Ex-“SNL” Writers Chris Kelly and Sarah Schneider on Their New Comedy “The Other Two”

Kelly made “SNL” history as the show's first out head writer.

In the pilot episode of Comedy Central’s The Other Two, floundering late-20-something waiter and aspiring actor Cary (Drew Traver) auditions for the role of “man at party who smells fart,” makes out with his oafish “straight” roommate, and performs in a cheesy flash mob for bored tourists in Washington Square, among other minor daily indignities. Then his 13-year-old brother Chase (Case Walker) becomes a Bieber-esque over-night sensation thanks to a viral YouTube video, plunging Cary and his equally adrift older sister Brooke (Heléne Yorke) into late-quarter-life crises.

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Sarah Schneider and Chris Kelly attend Comedy Central’s ’The Other Two’ series premiere party at Dream Hotel Downtown on January 17, 2019 in New York City.

Chris Kelly, the 35-year-old five-time Emmy nominated former co-head writer of Saturday Night Live—the only out gay man ever to hold that position in the show’s 43-year run—is not Cary. But you wouldn’t be crazy for wondering if Kelly, who co-created the show with writing partner Sarah Schneider, based the character on himself. After all, his 2016 film Other People was inspired by his own experience losing his mother to cancer, with Jesse Plemons playing a version of Kelly. But while Brooke and Cary’s dynamic mirrors theirs, Schneider is not Brooke and Kelly is not Cary.

“Actually, ChaseDreams is based on me and it’s rude that you suggest otherwise,” Kelly jokes. “The way [Brooke and Cary] relate to each other, the way they talk to each other—Sarah and I are very similar. We have a very familial type bond. Obviously, there are going to be things [about Cary] that pull more from me than from Sarah because I’m a gay man, and she not. Try as she might, she’s not a gay man.”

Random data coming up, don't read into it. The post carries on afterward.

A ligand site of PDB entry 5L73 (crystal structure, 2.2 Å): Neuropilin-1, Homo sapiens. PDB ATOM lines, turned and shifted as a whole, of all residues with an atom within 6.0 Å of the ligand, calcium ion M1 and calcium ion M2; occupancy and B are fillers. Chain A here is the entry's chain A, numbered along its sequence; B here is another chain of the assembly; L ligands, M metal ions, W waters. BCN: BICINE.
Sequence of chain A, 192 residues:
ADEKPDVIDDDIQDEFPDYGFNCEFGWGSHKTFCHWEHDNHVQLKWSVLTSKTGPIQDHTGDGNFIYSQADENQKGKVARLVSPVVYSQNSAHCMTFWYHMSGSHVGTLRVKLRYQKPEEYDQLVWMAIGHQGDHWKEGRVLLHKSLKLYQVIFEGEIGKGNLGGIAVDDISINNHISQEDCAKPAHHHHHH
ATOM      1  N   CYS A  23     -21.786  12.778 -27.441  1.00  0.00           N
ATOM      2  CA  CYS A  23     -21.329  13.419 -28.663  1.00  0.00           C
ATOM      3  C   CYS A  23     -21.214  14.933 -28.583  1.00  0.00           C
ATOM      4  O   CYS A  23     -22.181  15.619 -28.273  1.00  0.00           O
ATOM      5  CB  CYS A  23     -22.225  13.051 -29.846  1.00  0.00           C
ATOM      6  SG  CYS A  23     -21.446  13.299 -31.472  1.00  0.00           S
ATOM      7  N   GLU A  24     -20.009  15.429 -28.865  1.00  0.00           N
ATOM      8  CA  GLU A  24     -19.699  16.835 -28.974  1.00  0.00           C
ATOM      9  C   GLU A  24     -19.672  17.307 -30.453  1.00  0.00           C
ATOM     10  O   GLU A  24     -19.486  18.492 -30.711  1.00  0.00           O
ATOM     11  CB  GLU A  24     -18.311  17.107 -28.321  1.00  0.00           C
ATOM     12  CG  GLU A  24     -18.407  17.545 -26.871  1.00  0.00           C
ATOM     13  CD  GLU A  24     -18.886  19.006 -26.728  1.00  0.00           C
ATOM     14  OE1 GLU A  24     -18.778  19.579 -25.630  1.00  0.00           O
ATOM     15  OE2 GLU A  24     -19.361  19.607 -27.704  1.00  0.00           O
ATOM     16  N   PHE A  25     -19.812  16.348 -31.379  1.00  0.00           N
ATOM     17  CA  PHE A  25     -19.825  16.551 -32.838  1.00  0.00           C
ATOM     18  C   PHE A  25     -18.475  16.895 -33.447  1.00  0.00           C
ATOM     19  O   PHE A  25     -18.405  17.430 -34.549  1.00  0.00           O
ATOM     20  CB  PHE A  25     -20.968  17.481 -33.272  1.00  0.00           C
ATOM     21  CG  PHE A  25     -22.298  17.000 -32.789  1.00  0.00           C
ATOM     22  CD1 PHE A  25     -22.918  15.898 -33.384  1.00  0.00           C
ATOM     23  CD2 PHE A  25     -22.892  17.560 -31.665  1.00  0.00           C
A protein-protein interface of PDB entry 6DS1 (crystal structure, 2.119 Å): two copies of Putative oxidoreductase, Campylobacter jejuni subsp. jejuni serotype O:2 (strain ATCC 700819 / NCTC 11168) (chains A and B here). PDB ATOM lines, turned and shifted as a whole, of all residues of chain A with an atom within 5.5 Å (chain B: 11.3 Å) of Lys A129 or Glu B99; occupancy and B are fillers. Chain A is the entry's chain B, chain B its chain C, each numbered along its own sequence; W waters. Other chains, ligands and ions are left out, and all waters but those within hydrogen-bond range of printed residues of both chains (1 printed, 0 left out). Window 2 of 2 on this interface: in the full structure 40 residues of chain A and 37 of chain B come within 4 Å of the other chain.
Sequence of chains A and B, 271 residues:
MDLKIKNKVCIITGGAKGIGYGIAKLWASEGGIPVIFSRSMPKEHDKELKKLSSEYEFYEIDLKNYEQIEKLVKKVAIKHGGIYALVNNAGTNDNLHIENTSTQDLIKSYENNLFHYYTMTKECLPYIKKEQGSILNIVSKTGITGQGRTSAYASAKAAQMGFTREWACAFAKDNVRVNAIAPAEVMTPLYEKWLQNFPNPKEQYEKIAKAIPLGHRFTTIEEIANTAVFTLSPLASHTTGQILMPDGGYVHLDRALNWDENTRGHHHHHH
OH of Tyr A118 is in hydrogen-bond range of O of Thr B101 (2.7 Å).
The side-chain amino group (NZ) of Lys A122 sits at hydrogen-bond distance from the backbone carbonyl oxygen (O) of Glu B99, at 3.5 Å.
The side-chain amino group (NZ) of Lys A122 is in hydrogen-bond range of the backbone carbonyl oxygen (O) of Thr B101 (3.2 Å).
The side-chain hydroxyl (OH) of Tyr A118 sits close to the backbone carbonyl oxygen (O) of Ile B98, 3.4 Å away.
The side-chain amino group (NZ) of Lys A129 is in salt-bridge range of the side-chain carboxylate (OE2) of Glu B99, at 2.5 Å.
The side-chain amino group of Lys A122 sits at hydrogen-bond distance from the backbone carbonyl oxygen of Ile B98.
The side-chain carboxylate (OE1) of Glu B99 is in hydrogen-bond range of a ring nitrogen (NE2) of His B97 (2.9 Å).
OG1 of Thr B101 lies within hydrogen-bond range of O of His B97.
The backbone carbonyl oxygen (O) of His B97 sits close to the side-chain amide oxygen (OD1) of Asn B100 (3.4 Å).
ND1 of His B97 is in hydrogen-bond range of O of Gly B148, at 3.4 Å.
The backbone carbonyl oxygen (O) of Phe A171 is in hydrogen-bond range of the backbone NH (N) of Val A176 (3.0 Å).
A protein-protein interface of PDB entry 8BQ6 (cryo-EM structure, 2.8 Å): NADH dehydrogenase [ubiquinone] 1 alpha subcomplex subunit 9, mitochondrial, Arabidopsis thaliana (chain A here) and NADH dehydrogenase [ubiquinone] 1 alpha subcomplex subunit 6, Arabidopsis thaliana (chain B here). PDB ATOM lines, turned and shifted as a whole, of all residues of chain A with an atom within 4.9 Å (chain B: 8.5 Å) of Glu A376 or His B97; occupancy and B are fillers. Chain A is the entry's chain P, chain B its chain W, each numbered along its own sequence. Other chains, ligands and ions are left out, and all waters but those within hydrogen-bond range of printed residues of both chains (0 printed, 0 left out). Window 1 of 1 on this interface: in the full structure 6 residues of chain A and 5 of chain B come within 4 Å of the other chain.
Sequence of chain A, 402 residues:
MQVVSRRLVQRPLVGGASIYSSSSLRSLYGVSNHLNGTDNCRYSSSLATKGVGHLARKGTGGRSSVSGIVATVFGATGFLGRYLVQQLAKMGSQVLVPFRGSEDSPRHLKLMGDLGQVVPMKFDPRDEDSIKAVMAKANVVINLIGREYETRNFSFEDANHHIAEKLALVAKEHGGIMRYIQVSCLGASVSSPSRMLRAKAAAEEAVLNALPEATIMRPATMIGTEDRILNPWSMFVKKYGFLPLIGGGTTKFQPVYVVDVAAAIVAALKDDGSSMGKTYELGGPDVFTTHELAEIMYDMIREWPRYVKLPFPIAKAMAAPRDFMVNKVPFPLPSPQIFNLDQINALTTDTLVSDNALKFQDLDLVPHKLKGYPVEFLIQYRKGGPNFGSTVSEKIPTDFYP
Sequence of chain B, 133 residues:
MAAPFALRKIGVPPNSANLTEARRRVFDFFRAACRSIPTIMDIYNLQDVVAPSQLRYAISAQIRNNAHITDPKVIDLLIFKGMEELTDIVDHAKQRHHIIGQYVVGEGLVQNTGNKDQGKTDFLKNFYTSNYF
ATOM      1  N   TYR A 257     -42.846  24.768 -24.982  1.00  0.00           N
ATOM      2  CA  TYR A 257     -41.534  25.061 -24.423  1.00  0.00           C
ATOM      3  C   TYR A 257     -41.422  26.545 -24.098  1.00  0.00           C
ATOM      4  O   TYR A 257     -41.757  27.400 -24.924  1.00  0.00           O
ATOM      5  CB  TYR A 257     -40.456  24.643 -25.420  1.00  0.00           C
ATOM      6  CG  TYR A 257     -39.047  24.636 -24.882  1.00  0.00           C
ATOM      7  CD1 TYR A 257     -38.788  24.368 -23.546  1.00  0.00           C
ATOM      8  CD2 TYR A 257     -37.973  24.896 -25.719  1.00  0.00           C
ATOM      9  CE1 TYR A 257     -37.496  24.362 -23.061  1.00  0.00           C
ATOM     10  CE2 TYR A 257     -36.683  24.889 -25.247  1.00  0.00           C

Kelly met Schneider when they were both hired as writers for SNL in 2011. They began developing the idea for The Other Two when they were both supervising writers. (At no point during the process, Kelly says, did anyone suggest that their show might get more traction if they rewrote Cary as a straight character.) By the time they were promoted to co-head writers in 2016, they were already shopping around the pilot script with Lorne Michaels attached as an executive producer, putting an expiration date on their tenure at NBC’s long-running sketch show. “I know it looks like we got promoted, did it and then were like, Bye!” Kelly says. “It did feel very dumb to leave my dream job, but we were also very excited about this show.”

And The Other Two, which premiered Thursday, January 24, is definitely generating excitement. “I don’t know what our buzz is. I want buzz. I love buzz!” Kelly says breathlessly, in a tone that can only be described as buzz-hungry. He’s kidding, but there is actual buzz: the show is getting excellent early reviews and podcast hosts are already talking it up in much the same way they did sleeper sensation Schitt’s Creek.

Of course, The Other Two has the advantage of airing on Comedy Central, a network that people have actually heard of, after Broad City, a show with the kind of urban, millennial (It’s 1982 and after!), hipster audience Kelly and Schneider are hoping to appeal to.

“The thing that was interesting to us was, we wanted ChaseDreams’ success not just to make his older brother and sister jealous,” Kelly explains. “We really wanted Chase’s success to shine a light on real, legitimate anxieties and insecurities that Cary and Brooke have in their lives regardless. If Chase didn’t exist they would still be having to deal with some shit. Chase just makes them have to deal with their shit on a different level, in the spotlight.”

Kelly is a self-described political junkie. At SNL, he gravitated toward the show’s political sketches, putting him directly in the eye of the storm when he and Schneider’s season as co-head writers just happened to coincide with the 2016 presidential election. With The Other Two, he’s making a conscious pivot away from topical political humor.

“It was so cool and bizarre and surreal to be one of the people who got to be there for that moment,” he says, “It was so fun while we did it, but I think I was ready to write a narrative—and, frankly, to just not be responding to Trump every week. Now I’m happy to write for ChaseDreams.”

John Russell is a New York-based entertainment and lifestyle journalist. He has been called “the Courtney Love throwing Chanel compacts at Madonna and Kurt Loder” of his generation.